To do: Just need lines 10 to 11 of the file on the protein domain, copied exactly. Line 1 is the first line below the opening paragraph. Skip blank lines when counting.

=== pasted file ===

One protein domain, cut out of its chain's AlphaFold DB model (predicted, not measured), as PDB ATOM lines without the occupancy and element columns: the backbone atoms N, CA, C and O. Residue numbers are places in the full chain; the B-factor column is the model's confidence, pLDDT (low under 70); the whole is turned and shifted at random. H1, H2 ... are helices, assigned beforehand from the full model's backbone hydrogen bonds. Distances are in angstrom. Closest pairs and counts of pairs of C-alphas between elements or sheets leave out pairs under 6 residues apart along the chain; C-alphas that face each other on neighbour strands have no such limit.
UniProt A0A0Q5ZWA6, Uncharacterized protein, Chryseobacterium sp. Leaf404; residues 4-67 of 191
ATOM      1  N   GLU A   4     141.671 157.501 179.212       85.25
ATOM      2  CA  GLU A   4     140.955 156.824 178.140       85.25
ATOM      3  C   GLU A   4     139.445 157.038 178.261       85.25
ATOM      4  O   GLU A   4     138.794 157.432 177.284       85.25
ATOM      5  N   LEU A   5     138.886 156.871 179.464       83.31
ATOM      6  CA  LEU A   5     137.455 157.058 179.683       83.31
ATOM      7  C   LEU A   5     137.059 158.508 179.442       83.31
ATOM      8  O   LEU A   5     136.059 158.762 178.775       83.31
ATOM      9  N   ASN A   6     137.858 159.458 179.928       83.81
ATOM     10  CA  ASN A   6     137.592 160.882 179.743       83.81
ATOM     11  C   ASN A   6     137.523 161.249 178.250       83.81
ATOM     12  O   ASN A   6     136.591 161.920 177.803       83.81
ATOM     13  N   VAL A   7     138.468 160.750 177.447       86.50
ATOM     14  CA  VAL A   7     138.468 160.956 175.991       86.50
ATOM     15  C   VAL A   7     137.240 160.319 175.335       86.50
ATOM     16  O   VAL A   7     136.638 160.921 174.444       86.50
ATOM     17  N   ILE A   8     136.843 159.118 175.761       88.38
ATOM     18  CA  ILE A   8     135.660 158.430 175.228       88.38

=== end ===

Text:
ATOM      9  N   ASN A   6     137.858 159.458 179.928       83.81
ATOM     10  CA  ASN A   6     137.592 160.882 179.743       83.81